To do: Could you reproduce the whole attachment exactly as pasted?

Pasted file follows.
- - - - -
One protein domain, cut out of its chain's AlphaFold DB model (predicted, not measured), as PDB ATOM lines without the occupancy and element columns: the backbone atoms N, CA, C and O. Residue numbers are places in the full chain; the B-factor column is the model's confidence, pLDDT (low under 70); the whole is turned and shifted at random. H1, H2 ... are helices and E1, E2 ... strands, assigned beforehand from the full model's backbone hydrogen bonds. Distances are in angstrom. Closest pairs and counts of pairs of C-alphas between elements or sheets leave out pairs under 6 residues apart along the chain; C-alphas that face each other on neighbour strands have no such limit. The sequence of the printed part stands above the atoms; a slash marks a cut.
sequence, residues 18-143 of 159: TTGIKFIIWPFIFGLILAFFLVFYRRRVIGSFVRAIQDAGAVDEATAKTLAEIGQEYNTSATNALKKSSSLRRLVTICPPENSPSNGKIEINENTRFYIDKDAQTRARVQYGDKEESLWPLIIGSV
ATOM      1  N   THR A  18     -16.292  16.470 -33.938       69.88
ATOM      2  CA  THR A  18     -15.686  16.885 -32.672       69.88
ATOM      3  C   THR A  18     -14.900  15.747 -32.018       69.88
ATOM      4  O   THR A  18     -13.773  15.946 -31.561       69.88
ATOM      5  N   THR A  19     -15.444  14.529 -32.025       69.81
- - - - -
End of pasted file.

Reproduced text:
One protein domain, cut out of its chain's AlphaFold DB model (predicted, not measured), as PDB ATOM lines without the occupancy and element columns: the backbone atoms N, CA, C and O. Residue numbers are places in the full chain; the B-factor column is the model's confidence, pLDDT (low under 70); the whole is turned and shifted at random. H1, H2 ... are helices and E1, E2 ... strands, assigned beforehand from the full model's backbone hydrogen bonds. Distances are in angstrom. Closest pairs and counts of pairs of C-alphas between elements or sheets leave out pairs under 6 residues apart along the chain; C-alphas that face each other on neighbour strands have no such limit. The sequence of the printed part stands above the atoms; a slash marks a cut.
sequence, residues 18-143 of 159: TTGIKFIIWPFIFGLILAFFLVFYRRRVIGSFVRAIQDAGAVDEATAKTLAEIGQEYNTSATNALKKSSSLRRLVTICPPENSPSNGKIEINENTRFYIDKDAQTRARVQYGDKEESLWPLIIGSV
ATOM      1  N   THR A  18     -16.292  16.470 -33.938       69.88
ATOM      2  CA  THR A  18     -15.686  16.885 -32.672       69.88
ATOM      3  C   THR A  18     -14.900  15.747 -32.018       69.88
ATOM      4  O   THR A  18     -13.773  15.946 -31.561       69.88
ATOM      5  N   THR A  19     -15.444  14.529 -32.025       69.81